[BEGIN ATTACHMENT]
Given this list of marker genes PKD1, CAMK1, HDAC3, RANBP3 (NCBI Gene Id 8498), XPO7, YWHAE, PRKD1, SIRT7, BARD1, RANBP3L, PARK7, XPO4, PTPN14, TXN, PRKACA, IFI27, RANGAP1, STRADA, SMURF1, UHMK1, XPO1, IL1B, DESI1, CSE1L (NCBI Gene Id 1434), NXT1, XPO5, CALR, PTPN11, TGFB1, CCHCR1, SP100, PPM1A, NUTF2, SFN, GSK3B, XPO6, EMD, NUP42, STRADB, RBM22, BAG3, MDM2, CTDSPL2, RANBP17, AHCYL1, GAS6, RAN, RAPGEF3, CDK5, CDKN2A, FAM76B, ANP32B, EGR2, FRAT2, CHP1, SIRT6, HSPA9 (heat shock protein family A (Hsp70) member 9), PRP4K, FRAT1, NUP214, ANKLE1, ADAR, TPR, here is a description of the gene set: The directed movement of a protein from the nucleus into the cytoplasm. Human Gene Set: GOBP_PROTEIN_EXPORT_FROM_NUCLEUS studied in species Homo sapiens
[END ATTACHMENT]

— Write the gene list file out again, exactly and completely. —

Given this list of marker genes PKD1, CAMK1, HDAC3, RANBP3 (NCBI Gene Id 8498), XPO7, YWHAE, PRKD1, SIRT7, BARD1, RANBP3L, PARK7, XPO4, PTPN14, TXN, PRKACA, IFI27, RANGAP1, STRADA, SMURF1, UHMK1, XPO1, IL1B, DESI1, CSE1L (NCBI Gene Id 1434), NXT1, XPO5, CALR, PTPN11, TGFB1, CCHCR1, SP100, PPM1A, NUTF2, SFN, GSK3B, XPO6, EMD, NUP42, STRADB, RBM22, BAG3, MDM2, CTDSPL2, RANBP17, AHCYL1, GAS6, RAN, RAPGEF3, CDK5, CDKN2A, FAM76B, ANP32B, EGR2, FRAT2, CHP1, SIRT6, HSPA9 (heat shock protein family A (Hsp70) member 9), PRP4K, FRAT1, NUP214, ANKLE1, ADAR, TPR, here is a description of the gene set: The directed movement of a protein from the nucleus into the cytoplasm. Human Gene Set: GOBP_PROTEIN_EXPORT_FROM_NUCLEUS studied in species Homo sapiens